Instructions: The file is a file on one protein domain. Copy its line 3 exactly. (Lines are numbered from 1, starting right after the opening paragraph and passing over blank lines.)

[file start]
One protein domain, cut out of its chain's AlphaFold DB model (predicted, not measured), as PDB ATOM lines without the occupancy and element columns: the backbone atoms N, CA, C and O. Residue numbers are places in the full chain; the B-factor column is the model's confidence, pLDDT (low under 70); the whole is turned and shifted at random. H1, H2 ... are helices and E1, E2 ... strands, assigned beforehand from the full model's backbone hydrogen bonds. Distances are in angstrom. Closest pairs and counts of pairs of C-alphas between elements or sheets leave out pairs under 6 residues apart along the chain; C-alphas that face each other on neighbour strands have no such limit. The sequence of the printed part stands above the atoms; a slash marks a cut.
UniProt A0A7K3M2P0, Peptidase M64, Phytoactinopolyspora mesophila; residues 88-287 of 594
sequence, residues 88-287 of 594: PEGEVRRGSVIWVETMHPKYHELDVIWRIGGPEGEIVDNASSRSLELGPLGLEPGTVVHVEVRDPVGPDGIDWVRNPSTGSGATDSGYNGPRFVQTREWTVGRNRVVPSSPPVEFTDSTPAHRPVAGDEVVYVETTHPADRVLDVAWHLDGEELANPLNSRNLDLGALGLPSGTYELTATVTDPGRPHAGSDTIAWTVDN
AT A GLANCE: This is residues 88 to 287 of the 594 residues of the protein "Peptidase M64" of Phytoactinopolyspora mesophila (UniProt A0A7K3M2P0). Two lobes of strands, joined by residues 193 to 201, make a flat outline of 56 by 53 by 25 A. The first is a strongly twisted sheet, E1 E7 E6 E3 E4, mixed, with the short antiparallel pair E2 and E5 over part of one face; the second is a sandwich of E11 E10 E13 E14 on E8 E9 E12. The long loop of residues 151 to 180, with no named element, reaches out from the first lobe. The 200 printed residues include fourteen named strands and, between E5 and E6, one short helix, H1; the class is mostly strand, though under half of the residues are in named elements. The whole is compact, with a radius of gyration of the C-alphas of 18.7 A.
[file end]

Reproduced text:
AT A GLANCE: This is residues 88 to 287 of the 594 residues of the protein "Peptidase M64" of Phytoactinopolyspora mesophila (UniProt A0A7K3M2P0). Two lobes of strands, joined by residues 193 to 201, make a flat outline of 56 by 53 by 25 A. The first is a strongly twisted sheet, E1 E7 E6 E3 E4, mixed, with the short antiparallel pair E2 and E5 over part of one face; the second is a sandwich of E11 E10 E13 E14 on E8 E9 E12. The long loop of residues 151 to 180, with no named element, reaches out from the first lobe. The 200 printed residues include fourteen named strands and, between E5 and E6, one short helix, H1; the class is mostly strand, though under half of the residues are in named elements. The whole is compact, with a radius of gyration of the C-alphas of 18.7 A.